This is especially the case for the cells in the hippocampus. That is the part of your brain that is responsible for navigation, and so, relies heavily on inputs that give you information about your location and your direction. 

Neurons talk to each other through electrical signals called action potentials, or spikes. The number of spikes per second, called the  "firing frequency," is an important measure of how much information is being sent between neurons. A 2015 study found that, in VR, the firing frequency of neurons in a mouse is reduced by over two thirds, meaning that the cells don't send as much information.

The same study also showed that the cells are less reliable. They specifically looked at place cells, cells that respond to a particular location in the environment and are incredibly important for navigation. In the real world, these cells send spikes about 80% of the times that the animal is in a particular location. However, in VR, this is reduced to about 30%, so when an animal visits a location ten times, the cells will send spikes during only three of those visits. This means the animals are not as sure about their exact location.

Another important feature of brain activity are brainwaves, or neural oscillations. These represent the overall activity of all the neurons in your brain, which goes up and down at a regular interval. Theta oscillations, brainwaves at a frequency of 4-7 Hz, play an important part in navigation. Interestingly, scientists found that rats have a lower frequency of their theta oscillations in VR compared to the real world. This effect on oscillations is not limited to navigation tasks, but was also found for humans who played golf in the real world and in VR. It is most likely caused by the lack of vestibular input, but scientists are still unsure of the consequences of such changes in frequency.

We know that we should be critical when interpreting results from neuroscience studies that use VR. Although VR is a great tool, it is far from perfect, and it affects the way our brain acts. We should not readily accept conclusions from VR studies, without first considering how the use of VR in that study may have affected those conclusions. Hopefully, as our methods get more sophisticated, the differences in brain activity between VR and the real world will also become smaller.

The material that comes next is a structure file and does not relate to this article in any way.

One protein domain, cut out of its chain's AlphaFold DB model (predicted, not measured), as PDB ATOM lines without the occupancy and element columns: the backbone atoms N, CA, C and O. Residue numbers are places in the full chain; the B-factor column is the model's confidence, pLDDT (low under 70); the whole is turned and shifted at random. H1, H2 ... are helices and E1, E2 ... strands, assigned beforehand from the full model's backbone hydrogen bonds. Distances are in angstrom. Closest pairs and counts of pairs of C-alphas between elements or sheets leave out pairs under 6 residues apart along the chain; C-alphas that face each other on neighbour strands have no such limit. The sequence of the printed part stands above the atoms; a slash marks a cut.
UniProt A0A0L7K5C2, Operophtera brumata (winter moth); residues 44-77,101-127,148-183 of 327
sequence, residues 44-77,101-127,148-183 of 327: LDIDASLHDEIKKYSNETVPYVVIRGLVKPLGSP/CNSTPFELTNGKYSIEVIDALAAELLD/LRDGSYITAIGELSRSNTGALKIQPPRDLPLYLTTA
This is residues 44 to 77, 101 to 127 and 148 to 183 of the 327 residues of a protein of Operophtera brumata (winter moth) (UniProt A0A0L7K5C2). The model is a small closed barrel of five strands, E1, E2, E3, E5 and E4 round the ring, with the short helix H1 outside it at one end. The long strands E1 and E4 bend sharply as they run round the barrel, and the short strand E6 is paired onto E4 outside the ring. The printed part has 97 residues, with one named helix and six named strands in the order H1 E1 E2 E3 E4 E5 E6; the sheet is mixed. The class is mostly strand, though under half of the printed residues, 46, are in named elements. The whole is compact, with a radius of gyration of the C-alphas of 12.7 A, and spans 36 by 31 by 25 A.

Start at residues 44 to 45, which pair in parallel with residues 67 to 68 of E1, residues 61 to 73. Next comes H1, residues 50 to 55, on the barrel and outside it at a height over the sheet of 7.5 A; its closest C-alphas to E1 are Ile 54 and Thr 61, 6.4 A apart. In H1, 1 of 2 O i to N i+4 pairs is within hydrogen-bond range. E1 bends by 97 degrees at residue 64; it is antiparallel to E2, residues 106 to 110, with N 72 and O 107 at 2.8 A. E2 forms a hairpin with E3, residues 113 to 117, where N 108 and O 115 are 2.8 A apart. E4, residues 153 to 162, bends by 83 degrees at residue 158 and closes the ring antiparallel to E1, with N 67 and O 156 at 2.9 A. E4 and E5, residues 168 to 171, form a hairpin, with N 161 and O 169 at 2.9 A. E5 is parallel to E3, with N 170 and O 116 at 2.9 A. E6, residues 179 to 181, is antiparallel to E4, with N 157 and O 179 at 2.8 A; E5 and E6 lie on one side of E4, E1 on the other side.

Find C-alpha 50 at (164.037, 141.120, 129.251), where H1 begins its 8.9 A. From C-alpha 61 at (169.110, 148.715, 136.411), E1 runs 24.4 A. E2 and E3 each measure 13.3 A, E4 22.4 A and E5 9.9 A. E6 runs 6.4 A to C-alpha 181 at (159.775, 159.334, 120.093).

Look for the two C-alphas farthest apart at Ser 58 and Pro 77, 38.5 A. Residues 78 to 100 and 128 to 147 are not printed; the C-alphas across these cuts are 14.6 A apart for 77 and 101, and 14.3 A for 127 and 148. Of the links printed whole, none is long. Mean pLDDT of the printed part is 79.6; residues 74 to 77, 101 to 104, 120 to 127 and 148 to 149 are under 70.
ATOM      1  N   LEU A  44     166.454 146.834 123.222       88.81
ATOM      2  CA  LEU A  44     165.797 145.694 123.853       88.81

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Meredith Schmehl


Duke University

This is a nice piece about some interesting implications of using VR in research. I like that you mentioned the limited sensory information available in VR environments. Besides the lack of sensory information from non-visual cues alone, I think it’s also important to consider how multiple sensory systems work together in the real world (and how these interactions are lost in VR). For example, in the real world we often see and touch objects at the same time, and the integration of these two senses can help us get a more complete picture of the objects in our environment. But in VR, you can’t physically pick up and feel the objects that you see. It might be interesting to study how that discrepancy affects the way the brain responds in these different contexts. Perhaps the lack of multisensory interaction partially explains why VR can be so captivating to the brain, as the brain might be surprised by the missing information it expects.